Dean Henderson will leave Man United if not given Premier League chance

by Red Billy

A seventh clean sheet in his 12th start for Manchester United last night gave goalkeeper Dean Henderson yet another reason for manager Ole Gunnar Solskjaer to give him a regular spot in the starting line-up.

‘Solskjaer has repeatedly shown fidelity to a goalkeeper who has a wealth of credit but now appears more fragile than a record of five PFA team of the year nominations would suggest,’ says The Athletic’s Laurie Whitwell of first choice stopper, David de Gea.

‘The question lingers about the circumstances required for Henderson to get a sustained run.’

There are few if any better instinctive shot-stoppers in the world than De Gea and those spectacular saves are what get goalkeepers noticed. But when comparing De Gea and Henderson, that is perhaps the only area in which the Spaniard is superior.

(1) Consistency

Consistency is arguably the most important attribute of all for a goalkeeper. It is a position where a mistake leads to conceding a goal more than any other. In this area Henderson is way ahead of De Gea. Since the 2017/18 season, the Spaniard has made nine direct errors leading to an opposition goal, against Henderson’s two.

One of those two for the England man unfortunately came in one of his three Premier League games for United, against his former club, Sheffield United, but that came from trying to control a badly-judged backpass from Harry Maguire early in the game. However, it could be that the error left Solskjaer a little concerned as to whether he was replacing one error-prone keeper for another and Henderson has not played in the Premier League since.

It is not just about that ‘errors leading to goals’ statistic when it comes to consistency, either. De Gea has made several dubious contributions, including failures to claim the ball, weakness in the challenge and errors that did not lead to goal.

‘Solskjaer is quick to highlight De Gea’s impressive interventions, such as the double save to Mbaye Diagne at West Bromwich Albion… But familiar issues are persistent in De Gea,’ Whitwell notes.

(2) Command of the area

De Gea is and always has been very much a goal-line keeper and in truth, even at his peak, command of the box was always lacking to some extent. But that recently seems to have gone from bad to worse.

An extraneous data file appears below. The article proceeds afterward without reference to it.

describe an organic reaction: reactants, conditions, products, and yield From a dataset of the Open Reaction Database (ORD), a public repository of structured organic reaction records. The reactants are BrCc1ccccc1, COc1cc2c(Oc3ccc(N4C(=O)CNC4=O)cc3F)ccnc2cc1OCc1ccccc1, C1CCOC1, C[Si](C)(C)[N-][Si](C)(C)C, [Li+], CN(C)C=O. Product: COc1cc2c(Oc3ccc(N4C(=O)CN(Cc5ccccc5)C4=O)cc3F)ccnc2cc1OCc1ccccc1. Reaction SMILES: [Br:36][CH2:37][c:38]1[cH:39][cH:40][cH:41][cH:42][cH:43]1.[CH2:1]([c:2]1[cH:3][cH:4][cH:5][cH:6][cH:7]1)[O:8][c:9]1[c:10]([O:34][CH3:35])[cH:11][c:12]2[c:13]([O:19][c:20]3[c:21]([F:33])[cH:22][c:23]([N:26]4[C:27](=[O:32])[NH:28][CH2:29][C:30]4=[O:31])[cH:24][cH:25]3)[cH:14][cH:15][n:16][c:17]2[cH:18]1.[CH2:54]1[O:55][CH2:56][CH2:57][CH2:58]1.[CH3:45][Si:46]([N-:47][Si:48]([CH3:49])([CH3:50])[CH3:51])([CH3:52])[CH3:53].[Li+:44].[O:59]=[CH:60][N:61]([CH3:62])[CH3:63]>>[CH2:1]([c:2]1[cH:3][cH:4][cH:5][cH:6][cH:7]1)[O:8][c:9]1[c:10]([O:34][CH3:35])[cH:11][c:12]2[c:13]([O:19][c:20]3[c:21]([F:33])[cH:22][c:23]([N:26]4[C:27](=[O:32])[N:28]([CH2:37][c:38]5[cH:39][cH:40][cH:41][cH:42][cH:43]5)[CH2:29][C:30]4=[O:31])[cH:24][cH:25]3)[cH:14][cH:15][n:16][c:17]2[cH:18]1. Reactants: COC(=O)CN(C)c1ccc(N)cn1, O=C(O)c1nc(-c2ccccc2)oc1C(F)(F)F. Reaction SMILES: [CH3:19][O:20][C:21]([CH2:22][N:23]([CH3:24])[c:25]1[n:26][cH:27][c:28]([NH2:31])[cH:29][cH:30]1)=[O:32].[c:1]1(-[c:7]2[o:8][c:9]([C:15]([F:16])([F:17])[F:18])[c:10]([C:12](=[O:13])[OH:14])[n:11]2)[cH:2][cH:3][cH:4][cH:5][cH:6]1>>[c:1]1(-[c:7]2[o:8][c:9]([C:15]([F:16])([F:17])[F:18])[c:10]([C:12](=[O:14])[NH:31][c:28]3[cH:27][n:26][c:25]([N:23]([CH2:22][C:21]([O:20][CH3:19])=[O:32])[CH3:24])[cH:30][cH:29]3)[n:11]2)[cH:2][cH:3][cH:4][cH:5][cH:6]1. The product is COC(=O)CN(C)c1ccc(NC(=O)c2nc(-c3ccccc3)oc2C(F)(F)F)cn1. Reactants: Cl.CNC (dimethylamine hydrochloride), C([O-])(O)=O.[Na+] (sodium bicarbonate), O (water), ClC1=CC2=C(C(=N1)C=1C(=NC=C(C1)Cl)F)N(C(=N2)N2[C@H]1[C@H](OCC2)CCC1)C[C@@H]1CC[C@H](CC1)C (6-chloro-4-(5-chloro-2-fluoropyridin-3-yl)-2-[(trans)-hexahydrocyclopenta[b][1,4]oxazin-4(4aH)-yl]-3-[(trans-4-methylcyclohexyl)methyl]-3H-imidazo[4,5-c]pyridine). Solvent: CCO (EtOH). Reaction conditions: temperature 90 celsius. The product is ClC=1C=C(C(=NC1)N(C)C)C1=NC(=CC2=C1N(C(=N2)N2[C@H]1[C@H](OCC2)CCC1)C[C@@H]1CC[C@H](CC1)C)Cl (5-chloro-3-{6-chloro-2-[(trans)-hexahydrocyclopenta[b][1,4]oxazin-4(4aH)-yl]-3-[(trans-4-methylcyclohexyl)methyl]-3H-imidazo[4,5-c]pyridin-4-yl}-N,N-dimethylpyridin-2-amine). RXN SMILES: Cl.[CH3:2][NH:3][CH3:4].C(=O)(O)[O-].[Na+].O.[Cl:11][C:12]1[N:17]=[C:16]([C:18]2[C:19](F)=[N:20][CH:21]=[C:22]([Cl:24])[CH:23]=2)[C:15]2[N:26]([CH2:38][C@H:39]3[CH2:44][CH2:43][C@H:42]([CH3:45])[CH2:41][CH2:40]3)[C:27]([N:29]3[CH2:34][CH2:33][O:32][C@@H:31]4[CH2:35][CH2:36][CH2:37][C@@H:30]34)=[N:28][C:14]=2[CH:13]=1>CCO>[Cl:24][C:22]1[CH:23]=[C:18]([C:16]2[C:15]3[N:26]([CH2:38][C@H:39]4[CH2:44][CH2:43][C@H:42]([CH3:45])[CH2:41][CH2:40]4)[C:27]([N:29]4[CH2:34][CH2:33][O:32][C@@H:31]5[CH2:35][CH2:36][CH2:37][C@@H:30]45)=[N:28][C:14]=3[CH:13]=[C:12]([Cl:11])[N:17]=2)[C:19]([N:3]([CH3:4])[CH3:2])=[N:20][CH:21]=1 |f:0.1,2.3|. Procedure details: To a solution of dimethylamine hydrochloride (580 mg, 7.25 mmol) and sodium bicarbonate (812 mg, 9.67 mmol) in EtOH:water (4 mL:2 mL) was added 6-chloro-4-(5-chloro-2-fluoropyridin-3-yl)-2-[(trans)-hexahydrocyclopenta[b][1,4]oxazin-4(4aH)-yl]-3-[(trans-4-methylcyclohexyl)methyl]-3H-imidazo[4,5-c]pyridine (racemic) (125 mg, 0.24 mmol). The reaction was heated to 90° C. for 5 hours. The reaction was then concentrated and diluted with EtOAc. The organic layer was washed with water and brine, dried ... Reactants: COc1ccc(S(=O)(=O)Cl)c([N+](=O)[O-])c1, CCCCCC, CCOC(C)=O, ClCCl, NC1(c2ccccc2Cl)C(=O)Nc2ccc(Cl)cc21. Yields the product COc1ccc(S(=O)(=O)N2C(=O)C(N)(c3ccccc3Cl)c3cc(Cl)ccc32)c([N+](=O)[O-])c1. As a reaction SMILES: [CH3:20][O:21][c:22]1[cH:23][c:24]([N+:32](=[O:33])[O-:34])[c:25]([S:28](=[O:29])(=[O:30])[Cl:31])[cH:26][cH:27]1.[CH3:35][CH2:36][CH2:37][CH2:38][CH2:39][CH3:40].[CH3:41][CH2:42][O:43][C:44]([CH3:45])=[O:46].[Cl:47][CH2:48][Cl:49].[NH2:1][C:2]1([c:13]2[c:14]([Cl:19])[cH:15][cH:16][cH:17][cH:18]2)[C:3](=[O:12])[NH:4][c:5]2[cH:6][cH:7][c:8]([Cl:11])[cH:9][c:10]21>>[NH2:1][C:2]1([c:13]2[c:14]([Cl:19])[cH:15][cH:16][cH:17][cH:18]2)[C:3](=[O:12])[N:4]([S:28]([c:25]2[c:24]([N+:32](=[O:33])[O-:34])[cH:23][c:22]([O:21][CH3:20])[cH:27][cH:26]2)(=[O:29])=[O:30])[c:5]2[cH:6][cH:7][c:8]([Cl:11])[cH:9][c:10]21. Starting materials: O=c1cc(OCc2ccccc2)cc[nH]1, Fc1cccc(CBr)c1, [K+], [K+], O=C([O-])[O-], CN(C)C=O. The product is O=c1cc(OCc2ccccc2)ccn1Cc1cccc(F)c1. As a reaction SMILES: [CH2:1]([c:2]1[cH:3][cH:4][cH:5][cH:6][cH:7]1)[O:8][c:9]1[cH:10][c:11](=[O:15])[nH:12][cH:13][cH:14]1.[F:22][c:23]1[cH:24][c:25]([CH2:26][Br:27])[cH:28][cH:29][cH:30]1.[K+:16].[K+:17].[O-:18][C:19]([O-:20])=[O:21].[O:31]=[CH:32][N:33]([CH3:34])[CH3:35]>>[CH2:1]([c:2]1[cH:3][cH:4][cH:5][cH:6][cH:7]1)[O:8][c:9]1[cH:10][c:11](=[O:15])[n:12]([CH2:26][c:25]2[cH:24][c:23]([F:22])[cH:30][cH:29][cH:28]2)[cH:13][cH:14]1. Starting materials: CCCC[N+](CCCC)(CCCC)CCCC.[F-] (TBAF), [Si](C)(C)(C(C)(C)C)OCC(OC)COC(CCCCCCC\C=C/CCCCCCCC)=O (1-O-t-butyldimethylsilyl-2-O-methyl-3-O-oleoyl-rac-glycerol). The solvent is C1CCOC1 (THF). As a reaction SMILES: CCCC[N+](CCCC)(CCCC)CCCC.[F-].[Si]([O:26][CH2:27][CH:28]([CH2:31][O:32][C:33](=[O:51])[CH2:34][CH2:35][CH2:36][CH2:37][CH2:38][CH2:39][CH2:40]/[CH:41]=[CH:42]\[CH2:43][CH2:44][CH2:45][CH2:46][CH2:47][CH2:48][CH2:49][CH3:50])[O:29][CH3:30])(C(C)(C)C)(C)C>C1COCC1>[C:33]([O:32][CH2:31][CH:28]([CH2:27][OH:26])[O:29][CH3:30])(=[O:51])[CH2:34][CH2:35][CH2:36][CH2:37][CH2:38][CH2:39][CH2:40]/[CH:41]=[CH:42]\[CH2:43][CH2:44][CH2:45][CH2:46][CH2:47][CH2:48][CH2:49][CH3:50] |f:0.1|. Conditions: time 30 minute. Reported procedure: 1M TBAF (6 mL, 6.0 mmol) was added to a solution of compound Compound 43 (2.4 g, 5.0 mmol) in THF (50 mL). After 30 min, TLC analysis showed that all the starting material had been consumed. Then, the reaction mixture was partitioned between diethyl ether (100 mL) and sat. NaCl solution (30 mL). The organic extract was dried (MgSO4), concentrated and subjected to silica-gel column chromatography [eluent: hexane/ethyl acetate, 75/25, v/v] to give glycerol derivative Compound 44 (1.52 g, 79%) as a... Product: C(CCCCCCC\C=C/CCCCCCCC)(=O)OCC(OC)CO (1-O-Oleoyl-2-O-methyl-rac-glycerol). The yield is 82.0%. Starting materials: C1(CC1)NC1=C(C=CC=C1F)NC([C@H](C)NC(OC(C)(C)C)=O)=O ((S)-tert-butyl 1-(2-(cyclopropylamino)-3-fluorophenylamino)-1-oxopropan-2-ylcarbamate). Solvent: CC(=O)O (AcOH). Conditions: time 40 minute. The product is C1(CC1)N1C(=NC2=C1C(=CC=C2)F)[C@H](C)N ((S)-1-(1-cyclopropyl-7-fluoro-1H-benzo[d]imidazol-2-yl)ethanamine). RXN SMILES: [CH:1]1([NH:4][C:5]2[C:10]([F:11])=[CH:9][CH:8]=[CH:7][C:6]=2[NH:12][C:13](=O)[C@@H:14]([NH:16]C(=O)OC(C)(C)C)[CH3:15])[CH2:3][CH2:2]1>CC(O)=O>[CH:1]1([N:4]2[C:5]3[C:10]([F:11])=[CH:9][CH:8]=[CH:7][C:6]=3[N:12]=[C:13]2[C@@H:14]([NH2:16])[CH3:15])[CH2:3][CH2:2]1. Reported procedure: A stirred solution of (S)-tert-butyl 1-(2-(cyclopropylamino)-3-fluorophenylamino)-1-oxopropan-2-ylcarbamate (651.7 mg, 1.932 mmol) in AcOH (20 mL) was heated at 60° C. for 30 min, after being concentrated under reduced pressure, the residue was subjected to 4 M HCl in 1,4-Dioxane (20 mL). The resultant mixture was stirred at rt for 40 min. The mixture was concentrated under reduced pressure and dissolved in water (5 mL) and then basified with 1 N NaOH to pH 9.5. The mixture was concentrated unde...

‘In that same game at the Hawthorns De Gea declined to come for Conor Gallagher’s cross that finished on Diagne’s head inside the six-yard box,’ says Whitwell.

‘For the visit of Everton De Gea melted to a challenge with Dominic Calvert-Lewin. Against Sheffield United De Gea was nudged off the ball for Kean Bryan’s goal in a way that may have been a foul but also betrayed the Spaniard’s supine approach to the rougher side of goalkeeping.’

Henderson, on the other hand, is not afraid to come off his line. In the dying minutes of yesterday’s match, a commanding leap to pluck the ball from around the penalty spot seemed a simple and yet effective breath of fresh air in the United defence.

(3) Motivating and organising

This is huge tick in favour of Henderson. Empty stadiums allow the cameras to pick up a lot of the players’ interactions and the Whitehaven man is one of the most vocal around. If memory serves correctly, nobody has ever reported overhearing De Gea shouting anything, but it is a constant theme with Henderson.

‘ Come on boys, we f—ing go, let’s f—ing go,’ he was overhead shouting at the start of last night’s game.

‘Come on Shola, express yourself!,’ he was heard yelling to United’s 17-year-old substitute.

‘Win this header,’ he bellowed at Axel Tuanzebe.

‘Early on in Thursday night’s return leg Henderson diffused a tense situation as the ball dropped behind Alex Telles by screaming to claim, and the rest of the match was marked by his vocal instructions,’ Whitwell summarises.

(4) Penalty situations

Few penalties get past Henderson, whilst few do not get past De Gea. It was in the 2015/16 season that the Spaniard last saved a penalty – although he will judge himself unlucky in the opening game this term when he did save from Crystal Palace’s Jordan Ayew, only for the VAR to rule that he had moved off his line.

Henderson has saved eight in that same period and whilst last night’s embarrassing miss by Oyarzabal was not a save, as Whitwell notes, ‘some credit should be afforded to Henderson for halting his dive as Oyarzabal shuffled. It seemed to perturb a player who had scored all 18 of his previous penalties.’

(5) Shot stopping

Even though this is De Gea’s forte as noted above, the Englishman’s statistics this season are better than the Spaniard’s. Henderson has a 78.6 percent save ratio and has conceded 0.14 goals over the expected, compared to 61.8 percent for De Gea and 2.40 over expectancy.

Rumours coming out of Old Trafford are that Henderson will not wait around again next season as De Gea’s understudy and will ask to leave if not given a fair crack of the whip in the Premier League. ‘There are people at Carrington who believe … a departure could follow,’ Whitwell reveals. ‘At least one Premier League club is actively monitoring developments.’

It could be a case of now or never for Solskjaer to give the 23-year-old the run in the side he so craves and the opportunity to prove that he is the future of Manchester United in the goalkeeping department.

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